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Poll: Half of UK Conservative party members believe Islam 'incompatible with British way of life'

A new poll suggests that 40 percent of Tories want to reduce the number of Muslims entering Britain
Boris Johnson launched an investigation into Islamophobia in the Conservative Party
Boris Johnson launched an investigation into Islamophobia in the Conservative Party earlier this year following social media posts from activists and elected officials (AFP)

A new poll suggests that nearly half of all members of the ruling Conservative Party in the United Kingdom believe Islam is incompatible with British life.

The poll, conducted by YouGov on behalf of Hope Not Hate, surveyed 1,213 members of the Conservative party and showed 57 percents of respondents held negative attitudes towards Muslims, with another 47 percent believing Islam was "a threat to the British way of life". 

Meanwhile, 4o percent of respondents believed the UK should restrict the number of overseas Muslims allowed to enter the country. Another 45 percent agreed with the statement "there are no-go areas in Britain where Sharia law dominates and non-Muslims cannot enter".

It also found 48 percent of respondents nonetheless believed that there was little or no discrimination against Muslims in Britain. 

Hope Not Hate noted the attitudes of Tory party members were "far worse" than the general British public's attitudes to Islam, with 30 percent of respondents in a previous poll of the general population agreeing that Islam was a "threat to the British way of life".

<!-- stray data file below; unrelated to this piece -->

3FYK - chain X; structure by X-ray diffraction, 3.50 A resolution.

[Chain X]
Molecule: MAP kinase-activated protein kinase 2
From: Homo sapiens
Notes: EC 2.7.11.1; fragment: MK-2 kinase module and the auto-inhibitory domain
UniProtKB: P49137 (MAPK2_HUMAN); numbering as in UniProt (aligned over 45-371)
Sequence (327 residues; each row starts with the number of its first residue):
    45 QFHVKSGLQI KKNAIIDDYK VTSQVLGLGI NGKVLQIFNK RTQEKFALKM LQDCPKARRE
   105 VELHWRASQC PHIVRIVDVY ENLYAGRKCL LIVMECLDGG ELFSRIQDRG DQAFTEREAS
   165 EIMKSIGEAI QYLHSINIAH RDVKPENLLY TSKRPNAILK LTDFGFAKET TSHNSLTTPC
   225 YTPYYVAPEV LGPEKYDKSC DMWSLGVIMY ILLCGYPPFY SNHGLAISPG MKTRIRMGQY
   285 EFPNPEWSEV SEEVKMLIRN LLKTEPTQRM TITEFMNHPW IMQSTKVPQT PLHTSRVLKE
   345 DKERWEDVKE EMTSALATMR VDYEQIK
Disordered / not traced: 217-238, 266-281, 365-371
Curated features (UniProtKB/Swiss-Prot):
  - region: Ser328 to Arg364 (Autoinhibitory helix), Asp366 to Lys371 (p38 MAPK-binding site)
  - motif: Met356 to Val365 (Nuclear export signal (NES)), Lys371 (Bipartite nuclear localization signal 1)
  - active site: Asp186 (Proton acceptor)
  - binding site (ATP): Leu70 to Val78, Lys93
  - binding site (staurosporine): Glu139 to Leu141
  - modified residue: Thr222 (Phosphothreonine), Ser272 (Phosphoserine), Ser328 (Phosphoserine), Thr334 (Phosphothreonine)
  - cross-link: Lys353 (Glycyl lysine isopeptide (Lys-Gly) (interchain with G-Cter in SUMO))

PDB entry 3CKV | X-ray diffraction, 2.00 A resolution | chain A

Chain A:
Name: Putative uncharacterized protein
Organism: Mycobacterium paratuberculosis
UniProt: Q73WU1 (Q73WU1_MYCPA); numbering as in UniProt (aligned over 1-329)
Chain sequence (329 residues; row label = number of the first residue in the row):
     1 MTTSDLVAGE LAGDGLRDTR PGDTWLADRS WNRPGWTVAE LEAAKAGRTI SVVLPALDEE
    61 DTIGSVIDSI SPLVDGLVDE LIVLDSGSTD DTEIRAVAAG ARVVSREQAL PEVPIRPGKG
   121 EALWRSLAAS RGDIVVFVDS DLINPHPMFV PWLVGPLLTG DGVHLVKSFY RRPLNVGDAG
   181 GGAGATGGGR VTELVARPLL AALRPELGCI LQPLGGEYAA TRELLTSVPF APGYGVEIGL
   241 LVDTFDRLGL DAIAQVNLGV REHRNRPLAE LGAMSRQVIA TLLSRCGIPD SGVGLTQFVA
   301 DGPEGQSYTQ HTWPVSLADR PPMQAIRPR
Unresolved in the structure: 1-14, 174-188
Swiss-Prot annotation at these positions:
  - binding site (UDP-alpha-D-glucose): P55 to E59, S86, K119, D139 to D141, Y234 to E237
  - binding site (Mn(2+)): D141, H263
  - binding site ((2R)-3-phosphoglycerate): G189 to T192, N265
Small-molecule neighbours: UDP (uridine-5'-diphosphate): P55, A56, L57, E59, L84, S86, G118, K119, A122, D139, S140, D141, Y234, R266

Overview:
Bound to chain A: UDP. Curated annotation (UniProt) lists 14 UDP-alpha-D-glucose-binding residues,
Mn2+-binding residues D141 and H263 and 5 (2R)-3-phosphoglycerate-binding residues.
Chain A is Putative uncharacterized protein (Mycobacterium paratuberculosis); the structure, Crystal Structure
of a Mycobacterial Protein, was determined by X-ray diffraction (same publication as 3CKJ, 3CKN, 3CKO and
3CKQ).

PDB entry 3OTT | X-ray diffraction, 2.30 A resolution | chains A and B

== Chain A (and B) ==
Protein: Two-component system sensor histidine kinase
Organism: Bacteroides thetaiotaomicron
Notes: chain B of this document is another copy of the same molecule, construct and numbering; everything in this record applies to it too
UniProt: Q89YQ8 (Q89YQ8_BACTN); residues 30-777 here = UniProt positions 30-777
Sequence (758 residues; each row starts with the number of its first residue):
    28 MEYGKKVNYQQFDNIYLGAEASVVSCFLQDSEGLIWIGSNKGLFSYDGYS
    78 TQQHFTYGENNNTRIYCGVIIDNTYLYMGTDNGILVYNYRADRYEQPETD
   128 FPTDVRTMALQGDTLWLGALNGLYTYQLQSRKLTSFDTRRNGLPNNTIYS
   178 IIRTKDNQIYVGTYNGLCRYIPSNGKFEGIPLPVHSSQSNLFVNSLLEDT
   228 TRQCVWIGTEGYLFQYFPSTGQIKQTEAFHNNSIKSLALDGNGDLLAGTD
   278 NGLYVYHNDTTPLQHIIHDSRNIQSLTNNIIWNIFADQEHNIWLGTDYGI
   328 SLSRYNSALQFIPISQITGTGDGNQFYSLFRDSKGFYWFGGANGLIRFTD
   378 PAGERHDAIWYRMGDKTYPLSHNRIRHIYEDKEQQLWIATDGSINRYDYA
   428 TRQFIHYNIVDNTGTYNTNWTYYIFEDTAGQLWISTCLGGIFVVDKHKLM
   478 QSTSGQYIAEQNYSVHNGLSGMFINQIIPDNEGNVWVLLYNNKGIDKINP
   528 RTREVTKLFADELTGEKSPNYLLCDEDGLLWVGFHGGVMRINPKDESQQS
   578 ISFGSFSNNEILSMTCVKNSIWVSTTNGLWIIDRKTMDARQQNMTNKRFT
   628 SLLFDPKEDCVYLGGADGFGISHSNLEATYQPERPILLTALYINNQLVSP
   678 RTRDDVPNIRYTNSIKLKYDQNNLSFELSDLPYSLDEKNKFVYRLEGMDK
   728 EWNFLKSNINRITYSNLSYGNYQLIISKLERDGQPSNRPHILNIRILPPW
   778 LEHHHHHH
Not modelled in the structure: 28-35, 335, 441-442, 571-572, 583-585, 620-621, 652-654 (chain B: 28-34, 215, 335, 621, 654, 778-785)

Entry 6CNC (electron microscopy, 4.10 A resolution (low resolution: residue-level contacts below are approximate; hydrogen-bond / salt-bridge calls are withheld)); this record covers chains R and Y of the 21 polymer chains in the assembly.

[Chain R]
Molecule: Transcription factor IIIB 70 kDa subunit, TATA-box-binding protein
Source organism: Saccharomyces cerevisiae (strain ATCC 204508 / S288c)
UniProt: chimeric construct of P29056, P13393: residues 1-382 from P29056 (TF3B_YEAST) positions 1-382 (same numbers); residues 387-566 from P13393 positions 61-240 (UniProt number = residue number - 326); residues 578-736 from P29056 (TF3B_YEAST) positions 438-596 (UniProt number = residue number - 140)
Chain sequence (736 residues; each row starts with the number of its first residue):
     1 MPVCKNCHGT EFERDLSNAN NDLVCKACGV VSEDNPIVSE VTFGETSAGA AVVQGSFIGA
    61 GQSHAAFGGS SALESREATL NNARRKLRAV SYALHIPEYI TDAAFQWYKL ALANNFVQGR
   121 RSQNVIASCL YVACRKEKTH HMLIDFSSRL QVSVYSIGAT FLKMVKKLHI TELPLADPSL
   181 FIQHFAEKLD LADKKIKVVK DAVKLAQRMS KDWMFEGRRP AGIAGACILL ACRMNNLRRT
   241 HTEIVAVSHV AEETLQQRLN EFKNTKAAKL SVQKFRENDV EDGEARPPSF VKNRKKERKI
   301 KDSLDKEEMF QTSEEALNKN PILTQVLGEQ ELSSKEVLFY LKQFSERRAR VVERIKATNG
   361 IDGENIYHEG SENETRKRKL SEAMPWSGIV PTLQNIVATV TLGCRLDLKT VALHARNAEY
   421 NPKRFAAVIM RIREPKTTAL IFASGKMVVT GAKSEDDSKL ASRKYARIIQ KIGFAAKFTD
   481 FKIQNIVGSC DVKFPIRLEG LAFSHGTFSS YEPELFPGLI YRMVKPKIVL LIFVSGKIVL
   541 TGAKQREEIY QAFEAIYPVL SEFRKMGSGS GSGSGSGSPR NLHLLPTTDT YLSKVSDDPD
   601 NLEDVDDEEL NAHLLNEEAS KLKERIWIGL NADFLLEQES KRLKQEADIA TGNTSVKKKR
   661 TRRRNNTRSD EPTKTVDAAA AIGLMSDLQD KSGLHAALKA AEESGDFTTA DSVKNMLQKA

Earlier this year, UK Prime Minister Boris Johnson launched an investigation into Islamophobia in his party. 

Johnson himself was accused of Islamophobia after likening women who wear niqabs to letterboxes. Monitoring group Tell Mama reported that Islamophobic incidents rose by 375 percent in the week after Johnson made his comments in a newspaper column. 

Hope Not Hate compiled its findings as part of a submission to the internal Conservative Party investigation into Islamophobia.

The submission included forty case studies of members and elected officials posting Islamophobic content on social media.

Hope Not Hate noted "Muslim [Conservative] members reported a lack of action when they complained" about Islamophobic acts within the party. 

One case studied was that of a party activist suspended for making an Islamophobic joke about the Christchurch massacre in New Zealand. The activist was later allowed back into the party after completing an online diversity course.  

No action was reportedly taken against another activist who described Islam as a "nasty culture".

In response to the poll, a Conservative Party spokesperson told the Times newspaper on Wednesday: "We take any complaint very seriously. There is currently an independent investigation into our complaints processes. We will consider any recommendations to further strengthen our procedures."